7 Out Scenes

As the Joker guides learners through problems that require solving, sometimes creating a new scene allows for further investigation of the original scene. ¬†An out scene could be something that happens before or after the initial scene that is being workshopped. In addition, one can also create side-scenes with characters who may not have originally been in the scene. An example of this could be used in But I’m a Good Person. Have two learners play the characters of Kevin and Jordan. It is suggested that Kevin and Jordan have a conversation in which Jordan expresses her concerns about Sheila’s performance but we don’t see this conversation. What might it have looked or sounded like? What conversation might Sheila have later that night when she goes home and reflects on her day with a family member or friend?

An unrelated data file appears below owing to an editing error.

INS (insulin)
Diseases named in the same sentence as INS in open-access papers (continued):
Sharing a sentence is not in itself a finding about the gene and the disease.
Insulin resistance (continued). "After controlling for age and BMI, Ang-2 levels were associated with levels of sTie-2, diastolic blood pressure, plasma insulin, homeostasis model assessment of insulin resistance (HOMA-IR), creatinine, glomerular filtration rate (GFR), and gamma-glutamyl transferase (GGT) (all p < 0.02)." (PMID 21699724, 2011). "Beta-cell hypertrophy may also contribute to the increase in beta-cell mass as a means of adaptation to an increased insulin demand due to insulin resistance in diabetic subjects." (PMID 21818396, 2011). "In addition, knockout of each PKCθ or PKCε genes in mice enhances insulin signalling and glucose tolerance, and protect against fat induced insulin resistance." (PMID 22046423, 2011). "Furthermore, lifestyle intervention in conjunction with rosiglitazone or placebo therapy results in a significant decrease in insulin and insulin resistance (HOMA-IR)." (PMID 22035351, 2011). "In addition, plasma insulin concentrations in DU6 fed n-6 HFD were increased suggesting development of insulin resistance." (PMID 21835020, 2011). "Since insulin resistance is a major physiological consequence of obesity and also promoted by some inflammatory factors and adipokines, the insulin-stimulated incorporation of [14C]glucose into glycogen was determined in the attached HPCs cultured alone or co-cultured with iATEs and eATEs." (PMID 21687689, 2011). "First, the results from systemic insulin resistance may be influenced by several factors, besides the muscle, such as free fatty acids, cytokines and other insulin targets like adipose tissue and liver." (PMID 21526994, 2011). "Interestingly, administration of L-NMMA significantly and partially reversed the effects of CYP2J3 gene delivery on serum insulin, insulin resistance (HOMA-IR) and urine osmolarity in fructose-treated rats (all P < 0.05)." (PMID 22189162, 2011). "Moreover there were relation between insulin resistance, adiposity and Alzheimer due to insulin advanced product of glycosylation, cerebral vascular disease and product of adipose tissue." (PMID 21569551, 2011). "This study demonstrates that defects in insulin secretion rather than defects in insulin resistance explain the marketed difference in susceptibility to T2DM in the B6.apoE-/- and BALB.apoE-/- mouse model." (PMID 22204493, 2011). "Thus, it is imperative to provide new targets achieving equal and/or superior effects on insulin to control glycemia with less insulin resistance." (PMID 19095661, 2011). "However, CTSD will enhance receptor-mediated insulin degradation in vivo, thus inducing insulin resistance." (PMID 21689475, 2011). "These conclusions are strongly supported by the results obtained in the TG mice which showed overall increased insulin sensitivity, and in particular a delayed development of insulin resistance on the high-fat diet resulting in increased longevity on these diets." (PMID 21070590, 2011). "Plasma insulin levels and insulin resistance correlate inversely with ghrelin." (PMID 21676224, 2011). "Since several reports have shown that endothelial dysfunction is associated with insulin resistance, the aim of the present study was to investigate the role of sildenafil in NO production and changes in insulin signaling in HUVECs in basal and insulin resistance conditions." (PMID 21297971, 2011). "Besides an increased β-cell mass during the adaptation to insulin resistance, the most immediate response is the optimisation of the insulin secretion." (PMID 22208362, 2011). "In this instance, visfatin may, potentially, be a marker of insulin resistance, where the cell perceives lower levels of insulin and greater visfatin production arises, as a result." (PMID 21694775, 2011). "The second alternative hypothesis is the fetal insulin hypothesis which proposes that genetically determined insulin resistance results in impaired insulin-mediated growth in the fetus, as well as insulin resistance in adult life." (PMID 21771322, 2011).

Considerations while Jokering

  • Through the nature of role play, Out Scenes can be a higher risk form of participation for learners. We recommend that you use techniques such as Voices For and Against or Inner Dialogue before moving on to creating full scenes.

Examples of Out Scenes

  • What’s in a Title? (See Chapter 14)
  • Role Call (See Chapter 17)
  • Missed Interpretation (See Chapter 18)
  • But I’m a Good Person (See Chapter 19)
  • Better? (See Chapter 20)

License

Haunting our Biases: Using Participatory Theatre to Interrupt Implicit Bias Copyright © 2022 by Kevin Hobbs; Michael Martin Metz; Nadia Ganesh; Sheila O'Keefe-McCarthy; Joe Norris; Sandy Howe; and Valerie Michaelson. All Rights Reserved.

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